Two young Pennsylvania men have been ordered to stand trial on involuntary manslaughter and vehicular homicide charges in connection with a 2015 street race that left three young people dead and a teen seriously injured. The two 20-year-olds are said to have been behind the wheels of a Chevrolet Impala and an Acura TL that raced each other at speeds of nearly 100 mph in a Northeast Philadelphia business park on July 29, 2015.
As the school term ends for the summer, Pennsylvania families may be focused on planning vacations and other activities as they take advantage of the break. With free time on their hands, teenagers often focus on social activities as well as summer employment. However, it is also important to revisit basic driving safety concepts as the season begins to reduce the risk of serious or even deadly car accidents. AAA considers the period between Memorial Day and the return to school to be the deadliest 100 days of the year on the roads.
Many Pennsylvania drivers are well aware of the emotional and financial impacts inherent in automobile accidents. Costs associated with medical attention and car repair are compounded by the time and income lost from work. Unfortunately, when the economy is good, there is a higher number of vehicle accidents on U.S. roads.
The insurance industry in Pennsylvania and across the country may well feel that it is under existential threat. Self-driving cars are very close to being available to the public, and they bring with them the promise of fewer automobile accidents. Self-driving vehicles have stellar safety characteristics so far, with absolutely no fatality or injury accidents after test-driving for millions of miles. This is good news for every single American who uses the roads, but it poses the possibility of devastation to the insurance industry.
Although Pennsylvania roads may be safer as motorists refrain from activities such as texting or using hand-held smartphones while driving, distractions can occur in spite of these efforts. Statistics suggest that a majority of motorists believe that today's engineering with technology devices incorporated into the dash implies that these tools are safe. However, the use of these tools is more a matter of convenience than safety because the engagement of the brain is still distracting.
Pennsylvania residents who have been following the development of autonomous driving technology may have heard that on Feb. 14, a Google self-driving car became involved in an accident with a Mountain City, California, bus. The company stated that the self-driving vehicle was at least partially responsible for the accident.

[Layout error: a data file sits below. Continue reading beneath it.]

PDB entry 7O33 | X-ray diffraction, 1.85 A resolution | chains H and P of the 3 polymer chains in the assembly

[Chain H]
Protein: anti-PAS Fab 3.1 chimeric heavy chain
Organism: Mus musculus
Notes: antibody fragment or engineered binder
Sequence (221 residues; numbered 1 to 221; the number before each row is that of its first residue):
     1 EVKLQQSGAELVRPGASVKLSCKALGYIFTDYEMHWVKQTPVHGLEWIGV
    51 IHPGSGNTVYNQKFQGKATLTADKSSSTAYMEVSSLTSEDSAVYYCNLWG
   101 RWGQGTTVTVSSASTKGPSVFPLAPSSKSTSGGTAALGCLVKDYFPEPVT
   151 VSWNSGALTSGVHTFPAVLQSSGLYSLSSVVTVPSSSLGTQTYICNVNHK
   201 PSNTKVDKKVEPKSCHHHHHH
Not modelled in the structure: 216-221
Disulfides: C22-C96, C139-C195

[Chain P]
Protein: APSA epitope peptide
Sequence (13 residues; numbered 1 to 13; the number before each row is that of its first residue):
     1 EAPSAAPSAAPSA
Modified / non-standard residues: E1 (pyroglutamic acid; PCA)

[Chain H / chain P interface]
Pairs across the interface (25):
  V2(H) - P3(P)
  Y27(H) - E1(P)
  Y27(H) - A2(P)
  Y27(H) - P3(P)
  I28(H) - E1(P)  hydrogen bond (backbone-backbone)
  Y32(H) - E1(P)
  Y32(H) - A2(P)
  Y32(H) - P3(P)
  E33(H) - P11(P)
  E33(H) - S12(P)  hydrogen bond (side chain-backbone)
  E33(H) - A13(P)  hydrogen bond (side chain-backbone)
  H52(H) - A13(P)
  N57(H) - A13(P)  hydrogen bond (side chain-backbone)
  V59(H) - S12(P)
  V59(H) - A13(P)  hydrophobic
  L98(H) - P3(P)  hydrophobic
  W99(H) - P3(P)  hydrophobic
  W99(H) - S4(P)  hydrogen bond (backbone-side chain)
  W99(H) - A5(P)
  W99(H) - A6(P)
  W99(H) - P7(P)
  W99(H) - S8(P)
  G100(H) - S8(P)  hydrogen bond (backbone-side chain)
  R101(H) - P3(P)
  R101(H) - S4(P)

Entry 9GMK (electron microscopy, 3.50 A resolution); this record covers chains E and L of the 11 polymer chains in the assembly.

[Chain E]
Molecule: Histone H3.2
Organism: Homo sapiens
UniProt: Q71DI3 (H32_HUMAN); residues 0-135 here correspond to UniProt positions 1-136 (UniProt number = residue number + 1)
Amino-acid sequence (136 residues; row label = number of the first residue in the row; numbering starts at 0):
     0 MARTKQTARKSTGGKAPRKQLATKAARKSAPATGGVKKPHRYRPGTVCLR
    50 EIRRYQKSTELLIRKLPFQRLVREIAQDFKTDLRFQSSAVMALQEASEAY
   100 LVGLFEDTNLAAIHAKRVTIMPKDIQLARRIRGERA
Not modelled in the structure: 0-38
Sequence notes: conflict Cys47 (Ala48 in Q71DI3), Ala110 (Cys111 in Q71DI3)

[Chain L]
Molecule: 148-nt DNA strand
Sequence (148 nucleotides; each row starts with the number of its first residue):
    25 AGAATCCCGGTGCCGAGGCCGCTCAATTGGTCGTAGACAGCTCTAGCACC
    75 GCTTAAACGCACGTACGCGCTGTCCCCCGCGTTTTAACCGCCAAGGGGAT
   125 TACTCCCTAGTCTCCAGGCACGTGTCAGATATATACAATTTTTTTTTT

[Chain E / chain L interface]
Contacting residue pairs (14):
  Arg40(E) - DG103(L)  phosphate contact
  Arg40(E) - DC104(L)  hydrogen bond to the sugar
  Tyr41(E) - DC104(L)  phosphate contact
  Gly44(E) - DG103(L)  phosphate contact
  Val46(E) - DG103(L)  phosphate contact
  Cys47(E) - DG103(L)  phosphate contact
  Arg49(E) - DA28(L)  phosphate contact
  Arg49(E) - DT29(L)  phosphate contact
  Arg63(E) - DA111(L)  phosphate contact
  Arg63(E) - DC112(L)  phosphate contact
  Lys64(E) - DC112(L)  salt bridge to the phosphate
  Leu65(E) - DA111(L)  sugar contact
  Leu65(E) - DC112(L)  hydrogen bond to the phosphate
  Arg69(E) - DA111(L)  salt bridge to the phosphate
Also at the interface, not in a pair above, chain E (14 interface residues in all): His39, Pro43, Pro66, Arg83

Pennsylvania motorists may not know that there has been an increase in car accident deaths. Analysts compared car accident data from the first nine months of 2015 to car accident data from the first nine months of 2014 and found a 9.3 percent increase in traffic fatalities. The recent rise in traffic fatalities followed several years of slow but steady declines.
Pennsylvania motorists may recognize the concerns that many agencies have with the idea of driverless cars being approved for use on public roads. Software glitches, hacking and other potential malfunctions may cause safety agencies to hesitate in approving new phases of production and testing, but the National Highway Traffic Safety Administration has made an important move towards facilitating further development of autonomous vehicles.
Pennsylvania residents may recall media reports about a coal dust explosion in West Virginia that claimed the lives of 29 mineworkers in 2010. Following the tragedy, the Mine Safety and Health Administration began to conduct what are referred to as special impact inspections that are designed to hold mining operations that flout safety regulations accountable. The safety agency say that an increase in the number of this type of inspection was largely responsible for a dramatic reduction in the number of mineworkers who lost their lives in workplace accidents in 2015.
Commuters in Pennsylvania would do well to keep their tempers from flaring when they are stuck in heavy traffic. The aggression-fueled mistakes associated with road rage have been killing more people in recent years. According to the National Highway Traffic Safety Administration, 208 people died in accidents attributed to road rage in 2008. The death toll had risen to 392 by 2012.